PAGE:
Having said that, one of my favourite designs today emerged in response to an ‘extreme’/edge case persona – so persona’s can be a starting point – but what drove this design was not the persona as such but the behaviours we were able to identify that were specific to that persona (and very different from our own) – in this instance, the use of links in email as a primary trigger point for viewing websites, also getting relatively few emails from relatively few senders.

    If you must do personas, then do as few as possible. If you’ve got more than three personas, I want to know why.
    If you’re going to spend time making personas, then I want to see you actually using them in your design process.

  • Get sketching! Generate and evaluate lots of design solutions before you start wireframing

    So, all that time you probably spent trying to come up with A Good Idea, spend it here instead. Quickly generate as many ideas as you possibly can. I reckon it was at least 2pm before I saw people starting to sketch out ideas at DesignJam today (teams started tackling the design problem at 10am and were supposed to present at 4pm).

    A really popular approach to generating lots of ideas at the moment is to do 6-up wireframes another technique I quite like is Design Consequences. However you do it, the key is to get as many ideas as you can onto paper. And then – once you’re out of ideas – to use your clearly defined design problem and whatever user behaviours or personas you have defined to evaluate which aspects of which ideas are strongest.

    Once you’ve evaluated the first round of ideas and you’ve got fresh ideas in your head – do another round of visual brainstorming. Rinse, repeat until the answer becomes obvious. Eventually, it will. Then everything will start falling into place.

  • A group is a resource and a liability (user your numbers, appoint a facilitator)

    When you’re designing with a bunch of other designers (or actually, with any group at all), there are two key things to remembers – firstly – use all the people in your team, get them all actively designing, make sure everyone is sketching and contributing ideas, remember to do things quietly and individually sometimes and to do things collaboratively and together at other times.

    Secondly – make sure that someone is driving the team – keeping you on a schedule, working out how you’re going to get from here to the end of the project, making sure that you’re staying true to the project problem you’ve defined, making use of the personas you’ve defined, keeping everyone focussed, on track, and working productively. Have this discussion at the beginning of the project rather than waiting for a ‘natural leader’ to emerge (especially if you’re working somewhere where politeness is at a premium and potential leaders might be nervous of treading on other team members toes)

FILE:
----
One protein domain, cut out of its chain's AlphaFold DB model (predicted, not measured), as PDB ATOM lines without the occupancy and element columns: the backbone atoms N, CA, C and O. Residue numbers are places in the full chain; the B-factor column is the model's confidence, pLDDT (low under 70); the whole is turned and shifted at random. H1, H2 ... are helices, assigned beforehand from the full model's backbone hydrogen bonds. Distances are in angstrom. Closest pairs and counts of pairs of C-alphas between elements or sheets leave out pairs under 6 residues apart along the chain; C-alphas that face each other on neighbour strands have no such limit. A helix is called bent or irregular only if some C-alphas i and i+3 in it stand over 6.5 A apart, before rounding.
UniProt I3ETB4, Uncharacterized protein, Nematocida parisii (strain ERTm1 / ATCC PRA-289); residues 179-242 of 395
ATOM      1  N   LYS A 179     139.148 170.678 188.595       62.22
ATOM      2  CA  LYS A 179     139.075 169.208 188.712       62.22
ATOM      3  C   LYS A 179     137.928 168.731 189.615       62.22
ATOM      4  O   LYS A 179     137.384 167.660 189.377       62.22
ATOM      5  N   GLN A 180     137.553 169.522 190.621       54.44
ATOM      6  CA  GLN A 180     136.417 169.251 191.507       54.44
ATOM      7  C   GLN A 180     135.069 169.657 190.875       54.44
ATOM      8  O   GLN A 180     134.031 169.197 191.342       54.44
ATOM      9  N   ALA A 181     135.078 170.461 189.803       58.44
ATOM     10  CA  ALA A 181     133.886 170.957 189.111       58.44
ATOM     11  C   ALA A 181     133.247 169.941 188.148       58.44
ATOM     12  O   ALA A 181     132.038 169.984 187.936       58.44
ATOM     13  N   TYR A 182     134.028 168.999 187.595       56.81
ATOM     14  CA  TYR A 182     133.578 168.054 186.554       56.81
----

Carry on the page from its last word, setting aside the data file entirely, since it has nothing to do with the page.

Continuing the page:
• Pitch clearly and persuasivelyThe day wraps up with each team presenting their design to the larger group –  for me, this is as important as all the design work you’ve done throughout the day. A clear, focussed and compelling presentation enables you to convey to the group what you’ve been working on, what problem you’re solving, who you’re solving it for, and finally, to show the design solution you’ve come up with.That clear value proposition and the user stories or tasks that you’ve defined come in handy yet again and show be key to framing your work in a way that is understandable and compelling to your audience.

    Don’t think of this as ‘just the presentation’ – as much as any of the design work you’ve done throughout the day is great experience and practice for your day to day design work, the same couldn’t be truer for this part of the process. As designers, we’re only ever as good as the design we can convince our client/team to implement and this means that we’re constantly presenting our work – explaining what the problem is, why we’ve done what we’ve done. This is something that, as designers, we should be able to do at the drop of a hat because of the preparatory work we’ve done earlier in the design process.

While these thoughts are specifically in response to the DesignJam day, I think they’re pretty much universally true to any design project and very common issues that come up on projects I’m involved with. The hothouse environment of DesignJam brought it home, yet again, how difficult it can be to facilitate a team around designing a solution – it’s tough work but very rewarding.

Well done to Johanna Kollmann, Joe Lanman, Franco Papeschi and Desigan Chinniah for organising the day and to everyone who participated for putting in such a great effort. See you next time!

I’m writing a book about Strategic User Experience.
Send help!

I’m having another one of those moments where I feel terror and delight in equal parts. This is a feeling I’m becoming increasingly familiar with and almost welcome as a good omen. The reason, this time, is that I’ve agreed to write a book for the team at Five Simple Steps which will be called A Practical Guide to Strategic User Experience.

This is not the first time I’ve contemplated writing a book, but it’s the first time that I’ve actually managed to make the commitment to spend my time doing this and not something else – the main reason being that I’ve found that on the projects I work on these days, the biggest impediment to getting good UX work done is almost always strategic.